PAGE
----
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One simple act of kindness
Kristina Hacker

One act of kindness can be life-changing. This platitude was reaffirmed recently in the most ordinary of circumstances that led to the saving of one veteran’s life.

In a chain restaurant in Modesto, a man was having dinner with his adult and teenaged children when he noticed an older gentleman dining alone. The man later said that he saw something in the gentleman’s eyes that led him to pick up his plate and join the lone diner.

The man’s act of kindness — offering companionship to someone alone — was more impactful than he imagined. 

The older man was dining alone on steak and lobster for his “last meal” as he planned to kill himself that night. He told the kind stranger that he was a veteran and the holidays are always hard as they bring up bad memories of serving during Christmas time. He also had just found out that his wife, who suffers from Alzheimer’s disease, was being sent home on hospice to die. He just didn’t know how he could get through the next few weeks and decided to end it all.

A stranger taking the time to talk with him changed his plans. The older gentleman had tears in his eyes when the man offered to pay his dinner in honor of his service to our country.

I know of this personal act of kindness that led to the saving of a veteran’s life because my daughter was the waitress serving the men that night. The man’s act of kindness and the veteran’s gratitude made a lasting impression on her — and everyone else in the restaurant who overheard the encounter.

My daughter said she will now be more mindful of those eating alone. Are they in need of a kind word or gesture? Are they at the restaurant that night as a final grasp for connection with something other than their own desperate thoughts?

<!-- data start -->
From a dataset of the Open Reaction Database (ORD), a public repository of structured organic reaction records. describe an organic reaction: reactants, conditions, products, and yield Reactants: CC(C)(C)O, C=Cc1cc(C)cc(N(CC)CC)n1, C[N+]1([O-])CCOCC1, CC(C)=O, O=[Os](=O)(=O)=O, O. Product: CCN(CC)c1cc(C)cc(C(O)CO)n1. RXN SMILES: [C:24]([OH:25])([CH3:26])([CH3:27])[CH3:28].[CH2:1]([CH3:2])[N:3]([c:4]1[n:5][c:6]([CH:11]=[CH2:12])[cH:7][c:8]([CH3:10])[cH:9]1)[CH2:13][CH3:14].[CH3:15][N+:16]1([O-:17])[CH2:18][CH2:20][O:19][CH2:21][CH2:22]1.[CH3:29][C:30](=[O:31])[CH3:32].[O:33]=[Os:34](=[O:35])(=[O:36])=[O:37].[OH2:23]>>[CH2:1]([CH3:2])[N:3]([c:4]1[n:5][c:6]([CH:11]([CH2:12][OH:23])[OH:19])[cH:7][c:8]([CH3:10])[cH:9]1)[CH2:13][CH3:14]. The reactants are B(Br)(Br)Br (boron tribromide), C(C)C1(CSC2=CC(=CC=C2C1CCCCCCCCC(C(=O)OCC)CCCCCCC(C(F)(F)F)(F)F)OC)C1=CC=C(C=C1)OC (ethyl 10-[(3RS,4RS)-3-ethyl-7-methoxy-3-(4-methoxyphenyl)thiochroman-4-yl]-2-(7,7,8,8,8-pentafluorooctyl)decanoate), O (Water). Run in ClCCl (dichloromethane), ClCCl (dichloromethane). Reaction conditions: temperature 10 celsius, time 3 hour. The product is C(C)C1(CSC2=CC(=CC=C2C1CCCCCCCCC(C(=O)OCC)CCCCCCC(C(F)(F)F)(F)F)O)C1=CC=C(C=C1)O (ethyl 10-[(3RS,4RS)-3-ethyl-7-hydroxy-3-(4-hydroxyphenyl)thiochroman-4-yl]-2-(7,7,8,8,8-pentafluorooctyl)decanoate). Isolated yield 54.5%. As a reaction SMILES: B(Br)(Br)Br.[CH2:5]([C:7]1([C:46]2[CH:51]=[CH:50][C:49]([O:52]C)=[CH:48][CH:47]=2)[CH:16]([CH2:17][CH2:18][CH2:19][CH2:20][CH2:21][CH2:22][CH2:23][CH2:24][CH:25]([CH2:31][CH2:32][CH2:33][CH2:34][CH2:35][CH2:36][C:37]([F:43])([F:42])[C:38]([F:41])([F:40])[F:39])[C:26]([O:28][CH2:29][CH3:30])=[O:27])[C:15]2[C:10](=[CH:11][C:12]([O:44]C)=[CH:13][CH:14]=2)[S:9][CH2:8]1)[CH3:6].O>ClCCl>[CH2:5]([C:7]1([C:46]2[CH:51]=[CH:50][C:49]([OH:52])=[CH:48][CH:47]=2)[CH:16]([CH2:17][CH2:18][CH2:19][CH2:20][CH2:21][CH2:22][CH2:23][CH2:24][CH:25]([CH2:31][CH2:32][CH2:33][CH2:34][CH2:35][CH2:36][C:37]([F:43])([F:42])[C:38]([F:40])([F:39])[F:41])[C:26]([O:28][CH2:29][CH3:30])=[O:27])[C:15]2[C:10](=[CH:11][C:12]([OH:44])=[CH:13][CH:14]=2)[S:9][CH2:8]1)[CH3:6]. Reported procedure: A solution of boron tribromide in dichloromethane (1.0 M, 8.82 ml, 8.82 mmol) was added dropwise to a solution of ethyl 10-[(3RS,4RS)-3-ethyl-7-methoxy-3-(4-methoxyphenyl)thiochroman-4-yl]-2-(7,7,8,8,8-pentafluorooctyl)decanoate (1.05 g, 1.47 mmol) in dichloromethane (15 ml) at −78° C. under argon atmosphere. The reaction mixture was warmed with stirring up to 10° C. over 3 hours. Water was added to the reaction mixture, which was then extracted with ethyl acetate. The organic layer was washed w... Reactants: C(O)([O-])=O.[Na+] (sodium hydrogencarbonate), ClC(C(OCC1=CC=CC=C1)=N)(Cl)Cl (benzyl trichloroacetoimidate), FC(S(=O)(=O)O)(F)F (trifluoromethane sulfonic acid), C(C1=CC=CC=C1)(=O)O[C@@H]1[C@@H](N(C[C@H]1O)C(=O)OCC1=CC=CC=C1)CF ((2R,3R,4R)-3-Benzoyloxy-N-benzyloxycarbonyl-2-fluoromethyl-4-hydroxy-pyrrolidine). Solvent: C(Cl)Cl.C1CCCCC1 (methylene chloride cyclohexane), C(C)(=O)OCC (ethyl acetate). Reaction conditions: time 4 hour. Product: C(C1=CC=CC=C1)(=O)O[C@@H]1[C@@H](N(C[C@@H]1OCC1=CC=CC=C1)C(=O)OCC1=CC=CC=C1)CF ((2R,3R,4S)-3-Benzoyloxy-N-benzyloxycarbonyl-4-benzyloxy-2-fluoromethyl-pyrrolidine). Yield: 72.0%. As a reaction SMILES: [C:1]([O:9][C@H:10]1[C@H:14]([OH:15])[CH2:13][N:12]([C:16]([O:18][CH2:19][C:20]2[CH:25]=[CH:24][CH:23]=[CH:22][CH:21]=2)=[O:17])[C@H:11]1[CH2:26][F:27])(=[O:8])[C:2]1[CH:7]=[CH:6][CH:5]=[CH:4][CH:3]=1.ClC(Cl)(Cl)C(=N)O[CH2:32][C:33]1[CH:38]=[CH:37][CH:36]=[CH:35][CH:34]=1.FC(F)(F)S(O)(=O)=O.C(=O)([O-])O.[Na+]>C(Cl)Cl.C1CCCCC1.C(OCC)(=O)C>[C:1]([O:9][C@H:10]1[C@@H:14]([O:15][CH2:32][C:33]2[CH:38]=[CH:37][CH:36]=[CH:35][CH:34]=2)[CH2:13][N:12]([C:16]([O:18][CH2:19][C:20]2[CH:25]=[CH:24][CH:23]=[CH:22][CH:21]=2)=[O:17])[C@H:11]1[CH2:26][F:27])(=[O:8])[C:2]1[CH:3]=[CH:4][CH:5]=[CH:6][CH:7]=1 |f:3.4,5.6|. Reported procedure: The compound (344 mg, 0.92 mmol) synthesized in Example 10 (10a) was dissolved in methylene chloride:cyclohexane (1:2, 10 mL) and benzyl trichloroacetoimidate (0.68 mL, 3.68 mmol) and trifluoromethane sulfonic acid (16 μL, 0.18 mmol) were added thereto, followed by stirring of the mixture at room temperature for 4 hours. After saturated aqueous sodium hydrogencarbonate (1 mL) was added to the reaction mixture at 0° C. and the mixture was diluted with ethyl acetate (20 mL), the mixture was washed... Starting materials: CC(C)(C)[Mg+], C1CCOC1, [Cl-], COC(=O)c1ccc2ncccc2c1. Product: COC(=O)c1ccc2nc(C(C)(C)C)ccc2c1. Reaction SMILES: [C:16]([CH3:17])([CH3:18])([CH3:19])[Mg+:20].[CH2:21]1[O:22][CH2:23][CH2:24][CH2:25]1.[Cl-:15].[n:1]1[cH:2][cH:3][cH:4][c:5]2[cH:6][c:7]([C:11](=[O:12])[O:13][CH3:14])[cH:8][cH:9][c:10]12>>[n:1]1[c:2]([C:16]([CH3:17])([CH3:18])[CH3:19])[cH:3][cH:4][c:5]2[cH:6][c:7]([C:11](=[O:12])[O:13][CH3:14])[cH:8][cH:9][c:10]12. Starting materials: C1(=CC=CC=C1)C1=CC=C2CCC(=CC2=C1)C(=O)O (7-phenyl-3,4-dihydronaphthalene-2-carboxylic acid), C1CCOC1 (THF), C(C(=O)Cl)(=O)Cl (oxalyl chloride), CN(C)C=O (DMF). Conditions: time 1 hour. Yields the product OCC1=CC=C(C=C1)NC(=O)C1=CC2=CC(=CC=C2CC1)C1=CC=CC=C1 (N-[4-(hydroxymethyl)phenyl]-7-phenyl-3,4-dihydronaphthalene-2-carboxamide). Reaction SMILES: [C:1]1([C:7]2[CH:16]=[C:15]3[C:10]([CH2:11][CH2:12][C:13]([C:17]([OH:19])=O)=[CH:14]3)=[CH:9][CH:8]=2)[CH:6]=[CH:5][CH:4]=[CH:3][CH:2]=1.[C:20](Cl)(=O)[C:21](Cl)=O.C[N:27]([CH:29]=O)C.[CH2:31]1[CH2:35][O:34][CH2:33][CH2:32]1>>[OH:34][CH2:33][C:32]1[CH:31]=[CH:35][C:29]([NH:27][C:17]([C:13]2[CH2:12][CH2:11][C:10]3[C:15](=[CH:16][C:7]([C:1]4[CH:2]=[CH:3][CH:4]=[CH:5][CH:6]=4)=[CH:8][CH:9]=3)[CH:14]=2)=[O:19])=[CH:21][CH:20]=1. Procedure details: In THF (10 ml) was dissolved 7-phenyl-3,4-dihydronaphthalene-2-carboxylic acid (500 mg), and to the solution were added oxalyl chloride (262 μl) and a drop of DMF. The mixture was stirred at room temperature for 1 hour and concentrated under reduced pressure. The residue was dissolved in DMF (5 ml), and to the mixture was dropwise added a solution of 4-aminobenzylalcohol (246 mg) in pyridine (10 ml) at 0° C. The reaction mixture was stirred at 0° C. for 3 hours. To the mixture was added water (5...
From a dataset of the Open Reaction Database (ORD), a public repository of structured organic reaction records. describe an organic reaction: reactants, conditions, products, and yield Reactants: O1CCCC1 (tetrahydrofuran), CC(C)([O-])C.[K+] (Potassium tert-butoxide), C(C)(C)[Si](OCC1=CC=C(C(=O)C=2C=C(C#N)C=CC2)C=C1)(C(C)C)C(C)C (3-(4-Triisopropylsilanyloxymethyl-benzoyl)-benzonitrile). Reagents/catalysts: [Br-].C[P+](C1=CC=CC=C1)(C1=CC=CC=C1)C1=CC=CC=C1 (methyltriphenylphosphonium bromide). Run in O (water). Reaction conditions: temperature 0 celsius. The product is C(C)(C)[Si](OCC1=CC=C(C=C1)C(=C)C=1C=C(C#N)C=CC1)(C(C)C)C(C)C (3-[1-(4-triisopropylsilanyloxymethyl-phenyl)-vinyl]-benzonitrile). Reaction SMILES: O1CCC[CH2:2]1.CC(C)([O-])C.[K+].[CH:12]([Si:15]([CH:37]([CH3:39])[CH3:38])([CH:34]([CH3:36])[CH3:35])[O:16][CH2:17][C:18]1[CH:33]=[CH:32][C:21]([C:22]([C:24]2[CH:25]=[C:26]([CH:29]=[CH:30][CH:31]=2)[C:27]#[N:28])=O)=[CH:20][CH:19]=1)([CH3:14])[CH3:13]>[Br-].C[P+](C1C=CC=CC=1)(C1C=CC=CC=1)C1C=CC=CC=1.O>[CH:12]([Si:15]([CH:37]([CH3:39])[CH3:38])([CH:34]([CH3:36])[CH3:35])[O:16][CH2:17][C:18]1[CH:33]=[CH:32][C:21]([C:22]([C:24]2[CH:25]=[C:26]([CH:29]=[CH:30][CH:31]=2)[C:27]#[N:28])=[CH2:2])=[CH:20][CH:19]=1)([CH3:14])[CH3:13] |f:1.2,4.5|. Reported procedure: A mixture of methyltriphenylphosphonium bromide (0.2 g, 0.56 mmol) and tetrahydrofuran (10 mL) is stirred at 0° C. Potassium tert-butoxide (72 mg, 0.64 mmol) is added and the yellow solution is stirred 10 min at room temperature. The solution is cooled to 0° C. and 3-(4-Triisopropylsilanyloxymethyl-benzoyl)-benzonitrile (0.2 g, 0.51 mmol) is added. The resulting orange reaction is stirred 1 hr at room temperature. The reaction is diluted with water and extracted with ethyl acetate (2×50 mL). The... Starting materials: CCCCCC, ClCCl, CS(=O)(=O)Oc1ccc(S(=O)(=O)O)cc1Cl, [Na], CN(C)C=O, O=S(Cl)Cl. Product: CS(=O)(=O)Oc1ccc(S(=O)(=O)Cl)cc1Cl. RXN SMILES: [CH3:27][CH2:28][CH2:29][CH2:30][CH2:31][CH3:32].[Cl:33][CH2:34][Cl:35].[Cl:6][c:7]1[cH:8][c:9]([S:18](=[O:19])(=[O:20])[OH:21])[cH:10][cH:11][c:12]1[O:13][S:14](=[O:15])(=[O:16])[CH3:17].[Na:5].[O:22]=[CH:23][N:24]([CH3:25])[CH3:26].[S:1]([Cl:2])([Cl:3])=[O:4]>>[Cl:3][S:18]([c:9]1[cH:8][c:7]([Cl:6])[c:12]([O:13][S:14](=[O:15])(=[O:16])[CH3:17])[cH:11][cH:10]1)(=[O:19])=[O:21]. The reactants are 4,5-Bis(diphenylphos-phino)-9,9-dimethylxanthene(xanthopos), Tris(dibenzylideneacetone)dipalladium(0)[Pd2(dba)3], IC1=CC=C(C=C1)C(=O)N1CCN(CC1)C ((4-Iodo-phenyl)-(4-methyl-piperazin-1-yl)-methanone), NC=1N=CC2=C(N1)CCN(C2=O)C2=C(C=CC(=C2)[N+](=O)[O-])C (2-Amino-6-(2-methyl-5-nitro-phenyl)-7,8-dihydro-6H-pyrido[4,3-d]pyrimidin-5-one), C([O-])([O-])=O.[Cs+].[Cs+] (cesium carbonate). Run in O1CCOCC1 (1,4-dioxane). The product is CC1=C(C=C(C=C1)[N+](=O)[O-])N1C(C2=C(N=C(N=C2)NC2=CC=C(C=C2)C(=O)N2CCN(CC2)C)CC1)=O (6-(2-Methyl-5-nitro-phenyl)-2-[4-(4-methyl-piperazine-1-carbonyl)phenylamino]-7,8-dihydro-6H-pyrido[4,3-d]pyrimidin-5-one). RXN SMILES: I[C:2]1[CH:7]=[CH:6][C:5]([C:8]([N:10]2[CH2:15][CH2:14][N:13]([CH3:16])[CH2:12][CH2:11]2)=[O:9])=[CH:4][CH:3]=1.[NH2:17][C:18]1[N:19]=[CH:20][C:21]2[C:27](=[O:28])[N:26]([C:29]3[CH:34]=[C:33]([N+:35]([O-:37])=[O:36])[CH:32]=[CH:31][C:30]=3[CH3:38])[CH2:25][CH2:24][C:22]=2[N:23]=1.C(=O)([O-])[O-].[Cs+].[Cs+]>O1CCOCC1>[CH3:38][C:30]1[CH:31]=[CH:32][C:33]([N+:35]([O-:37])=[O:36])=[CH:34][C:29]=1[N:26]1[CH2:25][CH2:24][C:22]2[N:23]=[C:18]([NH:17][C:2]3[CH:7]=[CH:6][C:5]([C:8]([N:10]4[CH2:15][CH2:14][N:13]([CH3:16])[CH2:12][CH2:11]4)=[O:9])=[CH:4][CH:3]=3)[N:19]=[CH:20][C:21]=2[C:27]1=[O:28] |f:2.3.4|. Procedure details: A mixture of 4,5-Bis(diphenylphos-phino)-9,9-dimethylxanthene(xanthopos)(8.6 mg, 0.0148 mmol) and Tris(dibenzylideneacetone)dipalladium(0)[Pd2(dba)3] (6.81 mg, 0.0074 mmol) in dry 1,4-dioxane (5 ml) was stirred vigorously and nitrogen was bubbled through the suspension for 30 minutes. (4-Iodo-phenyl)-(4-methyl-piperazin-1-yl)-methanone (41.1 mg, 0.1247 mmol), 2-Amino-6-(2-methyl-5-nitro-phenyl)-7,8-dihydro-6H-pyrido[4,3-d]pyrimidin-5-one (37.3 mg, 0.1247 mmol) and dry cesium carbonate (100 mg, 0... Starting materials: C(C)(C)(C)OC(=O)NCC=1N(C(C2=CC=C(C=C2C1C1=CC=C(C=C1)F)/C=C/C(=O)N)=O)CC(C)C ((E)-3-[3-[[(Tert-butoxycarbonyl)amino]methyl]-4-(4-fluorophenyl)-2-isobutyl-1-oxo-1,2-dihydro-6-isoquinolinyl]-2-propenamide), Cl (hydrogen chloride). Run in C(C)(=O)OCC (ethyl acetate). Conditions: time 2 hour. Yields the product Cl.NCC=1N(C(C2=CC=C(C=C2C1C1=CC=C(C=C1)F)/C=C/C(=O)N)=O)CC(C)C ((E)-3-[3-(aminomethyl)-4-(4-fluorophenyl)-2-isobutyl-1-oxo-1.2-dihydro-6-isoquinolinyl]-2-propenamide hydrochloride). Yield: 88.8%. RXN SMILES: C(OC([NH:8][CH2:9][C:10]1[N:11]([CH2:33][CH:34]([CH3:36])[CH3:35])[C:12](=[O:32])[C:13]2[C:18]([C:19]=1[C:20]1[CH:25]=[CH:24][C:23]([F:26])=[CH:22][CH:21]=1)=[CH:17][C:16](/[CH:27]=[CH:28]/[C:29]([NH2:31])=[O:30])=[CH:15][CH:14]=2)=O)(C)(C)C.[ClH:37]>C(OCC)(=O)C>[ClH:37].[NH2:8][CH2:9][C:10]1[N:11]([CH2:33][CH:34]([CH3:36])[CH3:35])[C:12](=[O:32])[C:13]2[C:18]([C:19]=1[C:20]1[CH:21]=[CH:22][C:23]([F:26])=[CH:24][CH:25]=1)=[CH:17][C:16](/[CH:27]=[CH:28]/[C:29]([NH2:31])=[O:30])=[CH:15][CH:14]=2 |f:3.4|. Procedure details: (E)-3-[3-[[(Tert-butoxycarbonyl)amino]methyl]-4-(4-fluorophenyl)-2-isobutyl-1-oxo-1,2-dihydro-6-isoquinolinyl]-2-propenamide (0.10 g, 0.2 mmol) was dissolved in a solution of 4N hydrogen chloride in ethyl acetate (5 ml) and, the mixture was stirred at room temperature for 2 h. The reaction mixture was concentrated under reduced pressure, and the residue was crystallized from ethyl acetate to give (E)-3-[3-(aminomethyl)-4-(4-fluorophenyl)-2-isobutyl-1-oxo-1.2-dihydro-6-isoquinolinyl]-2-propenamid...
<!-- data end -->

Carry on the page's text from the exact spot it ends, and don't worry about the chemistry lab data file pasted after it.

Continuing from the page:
Thankfully, a man recognized the gentleman’s unconscious call for help — for he was also a veteran and said he could tell something was wrong.

But what about all those others seeking solace in silence? 

Suicide remains a major public health problem, one that occurs throughout the year. It is the 10th leading cause of death in the United States and was responsible for nearly 45,000 deaths in 2016, with approximately one death every 12 minutes, according to the Centers for Disease Control and Prevention. Many more people think about or attempt suicide and survive. In 2016, 9.8 million American adults seriously thought about suicide, 2.8 million made a plan, and 1.3 million attempted suicide.

More than 6,000 veterans have killed themselves each year since 2008, according to information from the US Department of Veterans Affairs’ National Suicide Data Report. Veteran suicide rates increased 25.9 percent between 2005 and 2016, as suicide rates in the overall US population also increased. 

I know that as I go about my holiday business, I will now be more aware of those around me. Instead of assuming the gloomy retail clerk is just bored at work, I will now wonder if what’s bother him or her is something more. A well-timed wish of “Merry Christmas” could make the difference in someone’s day. But if I do run into someone who needs more than a holiday greeting, I will also be prepared — and you should too.

Stanislaus County Behavioral Health has a 24-hour, 7 days a week on-site peer support line at 209-558-4600. The Regional Suicide Prevention and Crisis line can be reached anytime at 1-800-SUICIDE.

Veterans in crisis — or those concerned about one — can get free, confidential support 24/7 at 1-800-273-8255 and Press 1, send a text message to 838255.